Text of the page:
October 31, 2017
Stephanie Schneider '15 Howson has always had a love for mathematics.
"Math is beautiful in and of itself. Every branch comes down to really understanding some basic definitions and concepts and then compiling a logical argument to obtain the results you want," says the Exton, Pa., native.
At Susquehanna, she chose to double major in mathematics and physics so she could apply math to real-world situations.
She now works as a radar algorithms design analyst in the Air and Missile Defense Sector of The Johns Hopkins University Applied Physics Laboratory in Laurel, Md. The lab created a fuse that changed the course of World War II, invented the first GPS system and has been key in space missions, including one to send a spacecraft to the sun.
She's also working on a master's degree in data science from Johns Hopkins.
"Seeing the connections between pure mathematics and what we as humans experience every day never gets boring for me," she says.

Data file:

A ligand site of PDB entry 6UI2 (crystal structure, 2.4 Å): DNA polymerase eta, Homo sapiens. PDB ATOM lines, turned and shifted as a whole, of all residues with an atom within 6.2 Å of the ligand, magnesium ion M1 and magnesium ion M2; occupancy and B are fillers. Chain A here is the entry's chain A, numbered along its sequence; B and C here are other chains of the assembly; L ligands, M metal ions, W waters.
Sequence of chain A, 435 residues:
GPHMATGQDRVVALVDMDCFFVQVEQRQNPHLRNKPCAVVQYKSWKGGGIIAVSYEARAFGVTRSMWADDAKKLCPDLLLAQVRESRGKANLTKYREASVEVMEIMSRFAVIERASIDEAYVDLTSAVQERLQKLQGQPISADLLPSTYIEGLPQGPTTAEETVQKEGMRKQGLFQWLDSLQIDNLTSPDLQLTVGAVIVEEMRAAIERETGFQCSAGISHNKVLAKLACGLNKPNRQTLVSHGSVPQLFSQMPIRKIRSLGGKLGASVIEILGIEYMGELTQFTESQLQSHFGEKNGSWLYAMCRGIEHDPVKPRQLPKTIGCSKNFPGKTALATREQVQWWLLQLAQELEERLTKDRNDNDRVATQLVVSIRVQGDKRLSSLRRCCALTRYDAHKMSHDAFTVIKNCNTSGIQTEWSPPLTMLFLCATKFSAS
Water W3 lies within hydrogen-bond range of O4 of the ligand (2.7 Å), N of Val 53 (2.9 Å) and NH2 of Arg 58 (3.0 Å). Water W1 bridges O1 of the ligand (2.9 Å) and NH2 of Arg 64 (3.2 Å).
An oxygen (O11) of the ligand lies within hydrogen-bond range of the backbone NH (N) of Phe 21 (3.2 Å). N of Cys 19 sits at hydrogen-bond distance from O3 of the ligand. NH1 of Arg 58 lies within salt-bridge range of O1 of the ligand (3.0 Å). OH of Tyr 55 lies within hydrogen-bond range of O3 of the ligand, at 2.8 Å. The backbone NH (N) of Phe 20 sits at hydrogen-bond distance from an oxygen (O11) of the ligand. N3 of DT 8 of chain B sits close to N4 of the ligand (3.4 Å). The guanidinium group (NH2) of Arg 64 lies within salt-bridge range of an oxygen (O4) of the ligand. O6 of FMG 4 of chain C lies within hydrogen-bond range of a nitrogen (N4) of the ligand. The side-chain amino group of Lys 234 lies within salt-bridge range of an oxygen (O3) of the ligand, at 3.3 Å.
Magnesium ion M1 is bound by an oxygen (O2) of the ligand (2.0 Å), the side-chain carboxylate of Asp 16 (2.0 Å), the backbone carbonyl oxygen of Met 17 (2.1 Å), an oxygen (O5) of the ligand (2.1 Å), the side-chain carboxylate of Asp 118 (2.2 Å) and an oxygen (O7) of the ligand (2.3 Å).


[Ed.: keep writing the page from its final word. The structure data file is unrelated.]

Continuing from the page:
"Physics defines how the world works, and we can endlessly learn from this ever-growing field. Learning physics at SU taught me how to critically think and problem-solve in new and innovative ways, a skill that I use every day," she adds.
Schneider says her education at Susquehanna wasn't just limited to what she learned in the classroom.
"The other things I have learned at Susquehanna will stay with me for the rest of my life. Things like presenting my research at conferences, discussing current issues in artificial life, and calculating distances around the earth like a pilot does are not in your typical math class," Schneider says.